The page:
Powerful storm
Hurricane Katrina appears to be the third most powerful hurricane to make landfall in the United States. Weather experts using barometric pressure said Katrina was even more intense than Andrew that devastated parts of Florida in 1992.
Barometric pressure is used to determine storm strength; the lower the pressure, the stronger the storm. Since records began being kept in 1851, only the Labor Day Hurricane that hit the Florida Keys in 1935 and Hurricane Camille in 1969 were stronger.
Two of the three – Camille and Katrina – made landfall in an area less than 50 miles apart from each other.
Andrew, which effected southeast Florida and southeast Louisiana in 1992 is listed by the National Weather Service Center as causing the most expensive damage. It caused some $26.5 billion in damages. Next is Charley which hit southwest Florida in 2004 and caused $15 billion, followed by Ivan at $14.2 billion. Ivan hit Alabama's Gulf Coast and northwest Florida in 2004.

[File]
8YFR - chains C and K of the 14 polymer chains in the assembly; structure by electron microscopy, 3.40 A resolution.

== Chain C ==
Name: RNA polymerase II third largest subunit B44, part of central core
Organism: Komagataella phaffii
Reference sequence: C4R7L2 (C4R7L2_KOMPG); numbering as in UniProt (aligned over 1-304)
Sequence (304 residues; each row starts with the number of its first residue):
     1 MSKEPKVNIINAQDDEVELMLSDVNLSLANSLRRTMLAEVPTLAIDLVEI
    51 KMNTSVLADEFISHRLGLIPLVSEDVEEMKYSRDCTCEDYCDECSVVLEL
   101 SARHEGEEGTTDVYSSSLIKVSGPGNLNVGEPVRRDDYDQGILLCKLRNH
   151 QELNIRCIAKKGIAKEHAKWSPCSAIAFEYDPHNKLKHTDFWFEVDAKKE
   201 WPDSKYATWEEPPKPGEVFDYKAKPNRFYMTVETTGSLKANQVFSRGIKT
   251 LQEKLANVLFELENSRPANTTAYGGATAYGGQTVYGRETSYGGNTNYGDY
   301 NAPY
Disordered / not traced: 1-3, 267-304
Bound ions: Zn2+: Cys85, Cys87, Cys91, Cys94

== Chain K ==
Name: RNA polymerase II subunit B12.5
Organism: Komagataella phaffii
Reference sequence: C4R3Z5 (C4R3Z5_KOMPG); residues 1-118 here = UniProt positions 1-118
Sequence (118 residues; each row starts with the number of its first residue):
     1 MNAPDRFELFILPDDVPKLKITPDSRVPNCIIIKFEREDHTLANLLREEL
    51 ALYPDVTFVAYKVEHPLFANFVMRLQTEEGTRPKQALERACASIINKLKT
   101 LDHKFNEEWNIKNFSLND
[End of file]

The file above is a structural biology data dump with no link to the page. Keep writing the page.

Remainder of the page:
Stronger storms
Researchers at the Massachusetts Institute of Technology predict that the intensity and duration of hurricanes are likely to increase in coming years.
By analyzing storms dating back to 1930, the MI researchers found that a combined measure of duration and wind speeds of North Atlantic hurricanes and North Pacific cyclones has nearly doubled since the 1970s.
The report showed that the number of hurricanes and cyclone durations has increased by about 60 percent since 1949 and that average peak storm wind speeds have increased 50 percent, since the ''70s. During that same time, sea surface temperatures have swung upward at rates that exceed normal swings from regular El Nino or Atlantic cycles.